Marczak: The sanctions are an important step toward giving interim President Guaidó the necessary financial tools for the interim government. The sanctions are not a ban on oil imports. Rather, they restrict Maduro and his loyalists from accessing any revenue from oil sales.
The sanctions have implications in the United States, but they also have extraterritorial implications given that they prohibit access to PDVSA’s dealings with the US financial system at large. It’s important to note that some of the effects of the sanctions will be phased in. There are a number of different policy changes mentioned in the executive order that will not come into effect until the spring or the summer.
The broader effect of the sanctions is to tighten the noose around Maduro, to deny him access to critical resources and access to the money that is used to pay off those who have been loyal to him thus far. It will become increasingly difficult for Maduro to buy support from those critical to him maintaining power without access to the PDVSA funds.
Q: Is the military then likely to peel away from Maduro?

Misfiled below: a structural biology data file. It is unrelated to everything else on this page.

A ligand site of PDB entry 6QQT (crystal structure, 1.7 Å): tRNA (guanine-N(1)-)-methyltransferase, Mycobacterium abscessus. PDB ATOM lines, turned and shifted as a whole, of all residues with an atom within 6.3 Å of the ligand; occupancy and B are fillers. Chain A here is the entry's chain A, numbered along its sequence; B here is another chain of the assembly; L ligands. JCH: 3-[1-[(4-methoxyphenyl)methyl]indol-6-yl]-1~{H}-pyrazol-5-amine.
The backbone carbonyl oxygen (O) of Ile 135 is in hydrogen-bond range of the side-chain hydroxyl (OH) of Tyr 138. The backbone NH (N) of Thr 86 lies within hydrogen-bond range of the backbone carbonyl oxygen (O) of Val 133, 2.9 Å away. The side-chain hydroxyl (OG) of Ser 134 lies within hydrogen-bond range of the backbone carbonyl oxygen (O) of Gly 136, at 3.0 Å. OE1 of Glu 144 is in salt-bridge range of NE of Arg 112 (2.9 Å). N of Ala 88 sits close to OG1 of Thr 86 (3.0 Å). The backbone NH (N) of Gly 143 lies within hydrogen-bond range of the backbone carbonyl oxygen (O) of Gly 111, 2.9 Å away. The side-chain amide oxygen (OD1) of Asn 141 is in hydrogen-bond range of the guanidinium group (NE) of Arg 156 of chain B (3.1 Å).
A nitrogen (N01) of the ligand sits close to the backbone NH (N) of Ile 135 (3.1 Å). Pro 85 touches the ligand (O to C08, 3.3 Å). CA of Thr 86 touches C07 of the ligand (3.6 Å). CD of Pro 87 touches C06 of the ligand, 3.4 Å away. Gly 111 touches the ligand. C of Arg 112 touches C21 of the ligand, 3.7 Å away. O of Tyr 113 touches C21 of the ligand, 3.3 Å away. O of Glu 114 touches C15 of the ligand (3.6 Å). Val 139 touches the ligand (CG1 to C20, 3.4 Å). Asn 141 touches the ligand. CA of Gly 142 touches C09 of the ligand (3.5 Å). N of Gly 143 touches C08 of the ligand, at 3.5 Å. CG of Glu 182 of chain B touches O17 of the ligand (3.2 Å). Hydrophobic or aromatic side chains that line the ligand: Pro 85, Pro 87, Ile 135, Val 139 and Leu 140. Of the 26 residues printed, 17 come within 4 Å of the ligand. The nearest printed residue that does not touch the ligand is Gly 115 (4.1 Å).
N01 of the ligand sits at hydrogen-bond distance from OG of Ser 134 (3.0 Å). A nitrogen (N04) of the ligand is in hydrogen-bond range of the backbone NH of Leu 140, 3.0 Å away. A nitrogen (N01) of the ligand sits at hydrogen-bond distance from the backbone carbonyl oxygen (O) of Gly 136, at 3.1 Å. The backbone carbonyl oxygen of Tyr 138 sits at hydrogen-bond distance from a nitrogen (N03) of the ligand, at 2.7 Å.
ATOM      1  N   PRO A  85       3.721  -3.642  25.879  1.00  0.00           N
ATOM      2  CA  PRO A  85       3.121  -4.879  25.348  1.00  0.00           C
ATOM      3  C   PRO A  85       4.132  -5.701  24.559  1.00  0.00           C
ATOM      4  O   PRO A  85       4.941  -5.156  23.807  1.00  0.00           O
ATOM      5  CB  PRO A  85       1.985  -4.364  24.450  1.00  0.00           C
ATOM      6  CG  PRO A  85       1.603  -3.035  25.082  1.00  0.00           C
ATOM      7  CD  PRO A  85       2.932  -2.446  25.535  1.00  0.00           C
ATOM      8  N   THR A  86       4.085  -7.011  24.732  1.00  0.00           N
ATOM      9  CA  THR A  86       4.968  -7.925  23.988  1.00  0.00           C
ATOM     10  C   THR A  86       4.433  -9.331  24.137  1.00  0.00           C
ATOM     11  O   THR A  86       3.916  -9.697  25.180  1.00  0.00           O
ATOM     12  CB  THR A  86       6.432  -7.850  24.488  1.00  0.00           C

Marczak: The money from PDVSA that is used for illicit purposes is not going to the rank and file of the military, it is going to the top brass. The sanctions may have an impact on the loyalty of those in the upper echelons of the military. Separate from the sanctions though, I think the actions taken by Juan Guaidó’s interim government, the statement by Secretary of State Mike Pompeo offering Venezuela $20 million in humanitarian relief, are all messages to the rank and file of the Venezuelan military that there is a brighter future and if they want to be on the right side of history they need to be part of the transition that is going on.
The development over the weekend of an amnesty [offered by Guaidó] is yet another tool to show those whose power is so critical for the interim government that abandoning Maduro is their best option because it gives them a future that doesn’t necessarily result in retribution.
Q: What are Venezuela’s main sources of revenue?
Marczak: Over 95 percent of the hard currency that comes into Venezuela is from oil. It’s a critical source of revenue even though Venezuela’s oil output has declined significantly in the past few years. Over forty percent of Venezuelan oil goes to the United States. Still, its petroleum exports to the United States took a nosedive from 2016 and 2017—from 24 million barrels per month to about 16 million barrels per month.
Venezuela has also started to sell gold to Turkey. There were upwards of $1 billion in gold sales to Turkey in 2018.